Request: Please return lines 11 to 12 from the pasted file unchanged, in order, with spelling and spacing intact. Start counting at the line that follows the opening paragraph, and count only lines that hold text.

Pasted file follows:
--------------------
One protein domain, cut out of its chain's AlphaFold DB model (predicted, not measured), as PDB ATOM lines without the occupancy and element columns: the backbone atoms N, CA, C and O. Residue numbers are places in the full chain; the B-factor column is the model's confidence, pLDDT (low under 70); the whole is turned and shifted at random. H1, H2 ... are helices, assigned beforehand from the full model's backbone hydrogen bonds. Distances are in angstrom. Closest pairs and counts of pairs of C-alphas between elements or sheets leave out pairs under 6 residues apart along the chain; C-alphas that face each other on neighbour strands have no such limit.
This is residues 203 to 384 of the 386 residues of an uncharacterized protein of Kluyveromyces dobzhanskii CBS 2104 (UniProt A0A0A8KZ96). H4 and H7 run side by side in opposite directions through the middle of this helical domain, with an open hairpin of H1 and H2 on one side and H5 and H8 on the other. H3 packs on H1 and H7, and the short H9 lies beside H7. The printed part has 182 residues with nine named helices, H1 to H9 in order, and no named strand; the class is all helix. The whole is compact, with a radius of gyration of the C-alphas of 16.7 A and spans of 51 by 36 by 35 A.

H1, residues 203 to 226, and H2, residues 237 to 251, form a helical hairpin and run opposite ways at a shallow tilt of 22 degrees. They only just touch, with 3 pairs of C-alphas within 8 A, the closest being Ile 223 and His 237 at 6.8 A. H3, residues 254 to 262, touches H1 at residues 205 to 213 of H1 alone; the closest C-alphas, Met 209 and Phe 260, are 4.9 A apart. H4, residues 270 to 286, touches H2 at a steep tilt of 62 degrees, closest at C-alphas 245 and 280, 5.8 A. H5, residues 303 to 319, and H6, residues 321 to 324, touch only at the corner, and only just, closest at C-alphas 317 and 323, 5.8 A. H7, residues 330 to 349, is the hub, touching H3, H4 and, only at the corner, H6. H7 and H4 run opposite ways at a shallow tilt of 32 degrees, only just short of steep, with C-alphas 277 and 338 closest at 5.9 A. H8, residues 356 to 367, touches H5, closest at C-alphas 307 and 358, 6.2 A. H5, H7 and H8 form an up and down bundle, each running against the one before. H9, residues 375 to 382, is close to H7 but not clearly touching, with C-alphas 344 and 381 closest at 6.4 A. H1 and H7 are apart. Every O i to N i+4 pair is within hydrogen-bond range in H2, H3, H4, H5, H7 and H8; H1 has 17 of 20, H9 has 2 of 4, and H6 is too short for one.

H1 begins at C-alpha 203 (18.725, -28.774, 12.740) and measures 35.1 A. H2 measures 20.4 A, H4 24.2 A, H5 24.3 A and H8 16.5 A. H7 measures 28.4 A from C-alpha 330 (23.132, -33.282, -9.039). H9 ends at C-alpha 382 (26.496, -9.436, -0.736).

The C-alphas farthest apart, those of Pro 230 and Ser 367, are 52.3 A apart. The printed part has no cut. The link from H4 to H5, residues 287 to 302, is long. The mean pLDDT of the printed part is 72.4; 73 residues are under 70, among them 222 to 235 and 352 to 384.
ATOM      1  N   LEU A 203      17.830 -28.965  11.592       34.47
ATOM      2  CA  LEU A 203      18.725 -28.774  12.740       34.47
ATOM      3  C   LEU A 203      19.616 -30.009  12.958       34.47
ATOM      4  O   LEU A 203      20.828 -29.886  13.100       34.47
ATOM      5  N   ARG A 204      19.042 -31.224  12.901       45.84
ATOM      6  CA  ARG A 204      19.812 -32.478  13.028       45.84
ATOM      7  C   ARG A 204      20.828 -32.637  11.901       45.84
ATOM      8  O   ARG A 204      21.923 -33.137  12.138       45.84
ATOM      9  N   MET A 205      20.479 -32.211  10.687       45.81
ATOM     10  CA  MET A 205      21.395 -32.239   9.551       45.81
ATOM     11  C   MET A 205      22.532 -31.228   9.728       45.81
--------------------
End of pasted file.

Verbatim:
ATOM      7  C   ARG A 204      20.828 -32.637  11.901       45.84
ATOM      8  O   ARG A 204      21.923 -33.137  12.138       45.84